Riding the Waves: Defining Young Feminism in Context

By Christine Miranda, Communications Intern

This is not my feminism. I was at my first NOW conference, sitting behind the registration desk, staff badge pinned proudly to my chest–and that was my knee-jerk reaction. A sea of members was approaching, and it was impossible not to notice: they were overwhelmingly white and what a teenager like me would call old.

My response wasn’t negative; it was more like culture shock. I knew what the membership of NOW looked like, but there was something different about actually seeing it, especially when its full force was descending upon our table of nervous interns and un-alphabetized voting cards. The whole exchange was a fitting preface to a weekend of peculiar generation gap interactions in which I tried to play assistant to women who have been fighting for their rights much longer than I have been alive.

I started identifying as a feminist less than a year ago. I absorbed theory by diffusion from my computer and let my “liberal” college campus teach me about misogyny. The only obstacle in my path was the familiar one: the stigma of being a feminist in our totally post-feminist, post-racial, post-everything society. Without even realizing it, I prepared my own mental rebuttal to the never-ending parade of criticisms (a soft chant of it’s just about equality mixed with feminism isn’t like that anymore) and joined the club.

Old feminism might be about “cranky white women burning bras,” by my feminism was robustly intersectional and lived in the Petri dish of the Internet.

Nine months later, face to face with what felt like the entire second wave of feminism, I realized that in accepting my own feminist identity, I had rejected all the women who came before me. Pinning all the movement’s “problems” (some real, some ridiculous) on the ghost of feminism’s past, I had invalidated the generation of fierce activists that became the backbone of NOW. And since we were spending a weekend together in the uncomfortable Baltimore heat, that was a problem.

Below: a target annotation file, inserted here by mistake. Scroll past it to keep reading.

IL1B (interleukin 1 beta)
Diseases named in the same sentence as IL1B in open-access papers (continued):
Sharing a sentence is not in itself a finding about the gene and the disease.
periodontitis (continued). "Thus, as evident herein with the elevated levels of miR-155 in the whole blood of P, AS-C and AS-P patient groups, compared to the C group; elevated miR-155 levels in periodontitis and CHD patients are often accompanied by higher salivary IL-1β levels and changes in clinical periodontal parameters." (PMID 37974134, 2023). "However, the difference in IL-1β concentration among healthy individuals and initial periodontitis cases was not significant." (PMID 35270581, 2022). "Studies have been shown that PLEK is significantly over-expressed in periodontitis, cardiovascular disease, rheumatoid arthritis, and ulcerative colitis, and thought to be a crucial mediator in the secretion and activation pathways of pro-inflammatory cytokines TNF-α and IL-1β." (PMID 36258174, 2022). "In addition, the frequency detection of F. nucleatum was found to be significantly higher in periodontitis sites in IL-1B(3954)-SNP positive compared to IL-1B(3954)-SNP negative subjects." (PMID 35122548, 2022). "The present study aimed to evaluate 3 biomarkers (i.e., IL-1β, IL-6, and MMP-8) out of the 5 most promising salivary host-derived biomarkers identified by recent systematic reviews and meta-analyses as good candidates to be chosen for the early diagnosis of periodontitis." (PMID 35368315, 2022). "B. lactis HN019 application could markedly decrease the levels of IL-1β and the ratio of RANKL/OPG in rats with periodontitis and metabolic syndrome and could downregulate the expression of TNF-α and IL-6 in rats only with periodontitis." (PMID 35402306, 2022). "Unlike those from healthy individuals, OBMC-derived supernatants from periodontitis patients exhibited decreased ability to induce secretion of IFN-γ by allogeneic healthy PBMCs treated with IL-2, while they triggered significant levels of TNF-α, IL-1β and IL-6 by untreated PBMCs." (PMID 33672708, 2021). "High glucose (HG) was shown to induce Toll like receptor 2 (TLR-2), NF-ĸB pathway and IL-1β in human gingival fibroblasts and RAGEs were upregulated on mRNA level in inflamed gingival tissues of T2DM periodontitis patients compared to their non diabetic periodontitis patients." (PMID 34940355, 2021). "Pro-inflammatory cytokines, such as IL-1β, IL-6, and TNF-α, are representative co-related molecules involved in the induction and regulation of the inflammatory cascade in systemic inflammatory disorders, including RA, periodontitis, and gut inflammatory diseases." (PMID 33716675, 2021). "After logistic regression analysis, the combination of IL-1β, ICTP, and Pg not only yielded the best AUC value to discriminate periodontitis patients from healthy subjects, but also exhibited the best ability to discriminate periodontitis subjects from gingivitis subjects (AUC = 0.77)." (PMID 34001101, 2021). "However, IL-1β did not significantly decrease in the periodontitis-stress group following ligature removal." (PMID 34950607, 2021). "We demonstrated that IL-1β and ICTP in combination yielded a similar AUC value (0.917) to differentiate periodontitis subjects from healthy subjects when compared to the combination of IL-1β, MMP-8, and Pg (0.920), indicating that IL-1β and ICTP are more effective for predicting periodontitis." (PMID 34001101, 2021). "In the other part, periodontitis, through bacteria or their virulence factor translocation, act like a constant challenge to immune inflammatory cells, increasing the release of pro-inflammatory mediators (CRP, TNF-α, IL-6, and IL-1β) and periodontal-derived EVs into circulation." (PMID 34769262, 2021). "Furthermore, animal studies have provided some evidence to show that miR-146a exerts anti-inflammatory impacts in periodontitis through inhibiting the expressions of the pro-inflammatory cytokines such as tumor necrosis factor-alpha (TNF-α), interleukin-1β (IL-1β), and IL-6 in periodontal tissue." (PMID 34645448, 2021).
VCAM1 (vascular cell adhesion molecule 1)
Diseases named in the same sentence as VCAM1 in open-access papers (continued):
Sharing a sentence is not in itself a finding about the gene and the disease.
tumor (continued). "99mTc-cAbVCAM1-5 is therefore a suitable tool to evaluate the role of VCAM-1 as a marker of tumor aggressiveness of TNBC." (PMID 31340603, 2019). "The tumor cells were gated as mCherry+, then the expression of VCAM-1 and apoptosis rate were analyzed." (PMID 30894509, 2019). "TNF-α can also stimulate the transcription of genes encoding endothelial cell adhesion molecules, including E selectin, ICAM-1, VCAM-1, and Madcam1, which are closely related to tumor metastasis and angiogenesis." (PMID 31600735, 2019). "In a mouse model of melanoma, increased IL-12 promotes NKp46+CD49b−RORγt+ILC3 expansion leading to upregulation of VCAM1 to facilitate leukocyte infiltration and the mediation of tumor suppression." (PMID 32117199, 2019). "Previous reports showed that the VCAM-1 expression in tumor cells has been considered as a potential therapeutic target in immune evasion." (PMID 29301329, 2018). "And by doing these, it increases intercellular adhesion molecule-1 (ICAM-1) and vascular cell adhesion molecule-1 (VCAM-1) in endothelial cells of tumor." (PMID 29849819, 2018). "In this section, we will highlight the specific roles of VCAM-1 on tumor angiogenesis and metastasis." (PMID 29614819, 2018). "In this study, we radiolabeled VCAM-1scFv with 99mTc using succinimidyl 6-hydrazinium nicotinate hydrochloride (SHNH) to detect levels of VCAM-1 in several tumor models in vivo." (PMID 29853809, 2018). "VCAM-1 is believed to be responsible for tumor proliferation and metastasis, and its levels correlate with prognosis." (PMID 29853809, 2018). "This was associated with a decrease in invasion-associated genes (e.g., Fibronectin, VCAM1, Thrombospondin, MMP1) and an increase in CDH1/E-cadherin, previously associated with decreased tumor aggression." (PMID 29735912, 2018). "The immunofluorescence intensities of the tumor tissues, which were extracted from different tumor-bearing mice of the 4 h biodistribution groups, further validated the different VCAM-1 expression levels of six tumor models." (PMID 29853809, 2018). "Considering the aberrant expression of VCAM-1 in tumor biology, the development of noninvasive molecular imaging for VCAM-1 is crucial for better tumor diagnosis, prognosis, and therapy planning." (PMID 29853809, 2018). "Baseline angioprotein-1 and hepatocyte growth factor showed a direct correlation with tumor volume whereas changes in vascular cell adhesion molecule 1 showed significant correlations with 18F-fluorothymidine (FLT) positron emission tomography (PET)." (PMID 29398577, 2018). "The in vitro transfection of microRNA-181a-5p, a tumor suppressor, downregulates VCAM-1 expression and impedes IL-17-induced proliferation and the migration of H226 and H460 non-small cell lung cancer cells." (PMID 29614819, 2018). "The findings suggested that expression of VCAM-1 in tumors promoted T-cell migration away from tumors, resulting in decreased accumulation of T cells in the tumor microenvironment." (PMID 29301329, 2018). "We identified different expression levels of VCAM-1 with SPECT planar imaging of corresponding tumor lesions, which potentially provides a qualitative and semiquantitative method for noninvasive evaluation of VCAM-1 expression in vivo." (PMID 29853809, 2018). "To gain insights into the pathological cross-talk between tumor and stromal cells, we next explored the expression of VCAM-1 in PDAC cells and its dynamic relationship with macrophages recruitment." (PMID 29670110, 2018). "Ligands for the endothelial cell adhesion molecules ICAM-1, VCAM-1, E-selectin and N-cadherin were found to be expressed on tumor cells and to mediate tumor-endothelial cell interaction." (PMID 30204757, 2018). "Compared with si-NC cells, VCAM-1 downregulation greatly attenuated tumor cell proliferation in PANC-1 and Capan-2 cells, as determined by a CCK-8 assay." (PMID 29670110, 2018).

The generation gap evidenced itself in a variety of strange snapshots:

  • After a long day, the NOW interns shuffle out to watch Magic Mike in a theater full of squealing girls; we aren’t sure whether this qualifies as feminist or unfeminist.
  • A woman stops me to hurriedly plaster an ERA sticker on my shirt. I am dumbfounded and lamely say, “cool,” to which she responds, no, the politics of the ERA are complex and can’t be summed up by my monosyllabic slang.
  • NOW Action VP Erin Matson introduces a plenary by saluting young feminists as the crux of the modern movement. The applause that follows is muffled, cautious, dispersed.

In a perfect world, the end to my story is the Saturday night dance party, where feminists young and old take to the floor in a cross-cultural haze of music, alcohol and sisterhood. We pass the night in feverish celebration, form a conga line and rally behind our shared beliefs, regardless of our differences. The waves of feminism finally ebb and flow in unison.

But that’s a lie. The puzzle pieces never fell neatly into place. And while a conga line did form during the crowd favorites, even our musical preferences were divisive. Truthfully, I’m not ready to inherit some great feminist legacy. Now that I’ve witnessed the intensity of a NOW conference (standing ovations, resolution debates, Ellie Smeal), I can’t turn my back on it either. My feminism might be SlutWalks and Sandra Fluke, but it’s also the ERA, Title IX and Social Security. And I’m not really sure what to make of that.

Fortunately, I’m ready to find out.

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